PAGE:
Invisible Illness 1: Fibromyalgia
When she was in her 30’s it was laziness. When she entered her 40’s she was told she was suffering from “depression”, with a bit of bi-polar thrown in, because she was going through a mid-life crisis. In her mid-fifties it was “hypochondria” and now, in her sixties, it’s a combination of “brain fart” and “old age complaints”. No one ever believed that she didn’t want to sit around all day, that she really did hurt all over, all the time…real, bone deep pain. As time wore on, no one was really interested anymore anyway, because she was “just getting up in years” and the best they had to offer her was “why don’t you just put your feet up and take a nap?”
Some illnesses and diseases are nearly impossible to recognize
Research into conditions that used to be considered merely female trouble, mental dysfunction and dis-ease amongst the elderly have unearthed a great deal of knowledge about the why’s and the wherefore’s of them. But for all the medical discoveries that have occurred even in the past half century, there are still questions about some “enemies” of human physiology that remain unanswered.
“Invisisible illnesses” fall into this category because, though they are physiologically real, their symptoms are not immediately discernable.
Fibromyalgia is one of them.
The simplest definition of fibromyalgia (FM) is that it is a common, chronic, generalized pain syndrome of unknow cause. Pain, tenderness at particular points of the body, fatigue, uneven sleep or disturbance of the sleep cycle, inability to concentrate and even chest pains are common symptoms of fibromyalgia. And although there is no evidence to suggest that having fibromyalgia will definitely result in psychiatric problems, a good estimate of those with the illness suffering from depression and/or anxiety runs around 35%, more or less. These symptoms are sometimes so severe as to be disabling.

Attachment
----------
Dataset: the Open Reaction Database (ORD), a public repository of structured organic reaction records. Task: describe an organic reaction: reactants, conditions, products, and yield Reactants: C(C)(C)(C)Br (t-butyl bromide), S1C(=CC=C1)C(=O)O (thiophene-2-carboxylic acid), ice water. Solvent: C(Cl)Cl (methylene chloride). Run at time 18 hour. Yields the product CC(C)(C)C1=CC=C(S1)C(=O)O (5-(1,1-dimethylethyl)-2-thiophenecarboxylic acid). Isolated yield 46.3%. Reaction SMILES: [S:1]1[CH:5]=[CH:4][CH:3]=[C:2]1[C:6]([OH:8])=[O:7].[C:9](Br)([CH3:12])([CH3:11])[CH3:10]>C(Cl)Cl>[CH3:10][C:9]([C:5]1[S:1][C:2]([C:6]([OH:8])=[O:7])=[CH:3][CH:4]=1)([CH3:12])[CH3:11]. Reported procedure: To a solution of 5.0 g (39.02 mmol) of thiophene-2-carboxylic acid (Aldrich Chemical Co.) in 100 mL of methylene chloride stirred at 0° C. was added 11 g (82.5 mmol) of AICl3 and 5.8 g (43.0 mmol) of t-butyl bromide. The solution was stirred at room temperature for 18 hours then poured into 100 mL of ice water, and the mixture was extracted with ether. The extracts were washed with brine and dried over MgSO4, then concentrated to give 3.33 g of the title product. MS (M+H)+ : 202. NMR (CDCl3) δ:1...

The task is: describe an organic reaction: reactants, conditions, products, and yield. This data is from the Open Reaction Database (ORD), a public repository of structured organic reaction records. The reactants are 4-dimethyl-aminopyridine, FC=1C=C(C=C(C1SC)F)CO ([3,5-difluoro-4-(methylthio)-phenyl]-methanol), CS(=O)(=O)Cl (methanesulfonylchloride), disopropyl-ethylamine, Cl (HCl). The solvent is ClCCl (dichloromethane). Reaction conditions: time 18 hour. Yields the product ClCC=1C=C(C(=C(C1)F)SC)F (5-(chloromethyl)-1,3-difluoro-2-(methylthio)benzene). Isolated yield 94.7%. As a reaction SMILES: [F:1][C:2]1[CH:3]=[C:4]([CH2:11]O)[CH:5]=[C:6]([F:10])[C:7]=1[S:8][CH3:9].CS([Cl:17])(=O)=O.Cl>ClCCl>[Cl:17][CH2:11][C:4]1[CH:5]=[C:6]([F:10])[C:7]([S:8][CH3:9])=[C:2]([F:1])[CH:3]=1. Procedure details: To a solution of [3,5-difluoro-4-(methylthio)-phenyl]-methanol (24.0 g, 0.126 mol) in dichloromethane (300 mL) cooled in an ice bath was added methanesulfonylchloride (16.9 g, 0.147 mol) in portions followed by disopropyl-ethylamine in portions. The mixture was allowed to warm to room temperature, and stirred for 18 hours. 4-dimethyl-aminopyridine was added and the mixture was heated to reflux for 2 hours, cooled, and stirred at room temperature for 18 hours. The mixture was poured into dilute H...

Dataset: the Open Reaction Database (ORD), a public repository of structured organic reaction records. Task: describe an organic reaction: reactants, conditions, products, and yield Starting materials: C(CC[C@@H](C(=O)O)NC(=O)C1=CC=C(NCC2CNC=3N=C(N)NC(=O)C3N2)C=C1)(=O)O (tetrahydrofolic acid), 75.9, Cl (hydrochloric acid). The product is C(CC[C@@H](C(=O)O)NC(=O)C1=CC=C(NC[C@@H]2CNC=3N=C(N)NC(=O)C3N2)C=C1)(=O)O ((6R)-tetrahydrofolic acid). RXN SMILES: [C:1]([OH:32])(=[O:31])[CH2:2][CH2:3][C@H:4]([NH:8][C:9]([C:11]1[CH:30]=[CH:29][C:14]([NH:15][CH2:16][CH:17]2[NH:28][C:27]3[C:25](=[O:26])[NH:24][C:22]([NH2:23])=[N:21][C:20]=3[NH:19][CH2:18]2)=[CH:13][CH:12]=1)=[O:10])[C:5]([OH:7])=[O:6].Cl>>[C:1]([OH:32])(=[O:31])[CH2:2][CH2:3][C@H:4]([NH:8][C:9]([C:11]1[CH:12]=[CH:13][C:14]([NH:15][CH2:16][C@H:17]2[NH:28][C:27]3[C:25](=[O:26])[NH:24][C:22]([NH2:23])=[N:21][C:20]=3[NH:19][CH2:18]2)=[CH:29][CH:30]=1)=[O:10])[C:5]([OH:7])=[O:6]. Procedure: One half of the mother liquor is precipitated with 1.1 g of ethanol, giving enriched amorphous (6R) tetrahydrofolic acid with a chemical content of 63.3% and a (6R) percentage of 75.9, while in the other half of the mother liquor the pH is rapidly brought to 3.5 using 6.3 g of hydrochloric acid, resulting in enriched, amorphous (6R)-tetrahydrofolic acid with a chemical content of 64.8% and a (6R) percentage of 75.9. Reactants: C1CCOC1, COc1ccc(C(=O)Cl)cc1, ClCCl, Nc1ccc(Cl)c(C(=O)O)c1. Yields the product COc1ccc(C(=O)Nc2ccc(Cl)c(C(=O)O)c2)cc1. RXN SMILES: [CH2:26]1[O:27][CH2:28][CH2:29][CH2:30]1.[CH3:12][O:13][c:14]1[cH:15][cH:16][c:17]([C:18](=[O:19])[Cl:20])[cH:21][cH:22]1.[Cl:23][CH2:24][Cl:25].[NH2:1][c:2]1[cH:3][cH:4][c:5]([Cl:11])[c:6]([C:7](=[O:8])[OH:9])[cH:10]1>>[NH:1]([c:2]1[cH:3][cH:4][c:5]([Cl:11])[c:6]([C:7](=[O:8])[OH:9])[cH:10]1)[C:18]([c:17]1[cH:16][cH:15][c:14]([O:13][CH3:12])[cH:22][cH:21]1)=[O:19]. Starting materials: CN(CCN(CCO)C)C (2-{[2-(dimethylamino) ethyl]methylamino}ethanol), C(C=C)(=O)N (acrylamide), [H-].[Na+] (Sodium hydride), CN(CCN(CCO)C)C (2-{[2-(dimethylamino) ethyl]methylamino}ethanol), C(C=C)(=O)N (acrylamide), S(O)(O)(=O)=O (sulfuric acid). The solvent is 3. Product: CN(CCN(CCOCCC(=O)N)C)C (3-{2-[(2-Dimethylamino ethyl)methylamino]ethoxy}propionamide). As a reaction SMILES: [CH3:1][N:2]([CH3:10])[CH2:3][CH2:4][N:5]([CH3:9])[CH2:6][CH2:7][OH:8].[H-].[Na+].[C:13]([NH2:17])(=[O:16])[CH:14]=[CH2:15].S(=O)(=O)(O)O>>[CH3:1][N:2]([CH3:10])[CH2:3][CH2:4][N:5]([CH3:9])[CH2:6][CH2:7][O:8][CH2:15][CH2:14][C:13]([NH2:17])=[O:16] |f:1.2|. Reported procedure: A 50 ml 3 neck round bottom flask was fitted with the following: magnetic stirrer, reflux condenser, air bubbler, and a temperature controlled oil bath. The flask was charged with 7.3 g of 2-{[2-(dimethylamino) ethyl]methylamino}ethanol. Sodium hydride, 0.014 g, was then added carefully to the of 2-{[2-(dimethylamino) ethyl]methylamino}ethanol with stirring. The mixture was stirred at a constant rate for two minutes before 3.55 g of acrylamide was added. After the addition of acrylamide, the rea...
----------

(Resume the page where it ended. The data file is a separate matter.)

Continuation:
Why can’t anyone else see the signs?
Along with symptoms which are impossible to measure, comes cessation of physical activity, withdrawing from social functions and even deep emotional distress when those closest to them cannot understand what is wrong.
There is an intense feeling of victimization and loss of control when a fibromyalgia patient comes to only expect what, to them, is ineffective treatment. They know first hand that their condition may be misdiagnosed many times before the condition is properly identified. Even then treatment cannot be directed to the root, as there are no absolute answers as to its origin. And so, one possible solution after another is attempted. In the meantime, everyday tasks take longer to accomplish and quality of life lessens more and more.
DON’T GIVE UP!
Studies show that, just as for arthritis, gentle exercise can help with pain management. Yoga, stretching, swimming…all have been shown to help with the discomfiture of fibromyalgia. Meditation and relaxation techniques, a sort of biorythmia practice, can also help to understand your pain threshold.
Studying your dietary habits will also help. Learn about what’s in the stuff that you put into your body, as some foods contain substances that may exacerbate your condition. Simply by following a more natural diet, though, has been known to help regulate your body’s chemical balance.
Pain is an indicator that something is wrong in your body and it is important to seek medical advice when you become aware that it’s become chronic. Because there are so many illnesses and diseases which share symptoms, testing for all the “usual suspects” will help to narrow down the illness with which you are suffering.
Educate yourself about your health. Seek medical advice if you think you may be suffering from fibromyalgia. Talk to a doctor about your concerns and don’t be afraid to go to your physician for testing.
Invisible Ilnesses can only be seen if you open your eyes and look.
Adapted from “Invisible Illnesses…Who Will See?” by PL Kirkby
Information is not advice!! If you suffer any of the symptoms mentioned above, don’t self-diagnose and always, ALWAYS, talk to a doctor before self medicating.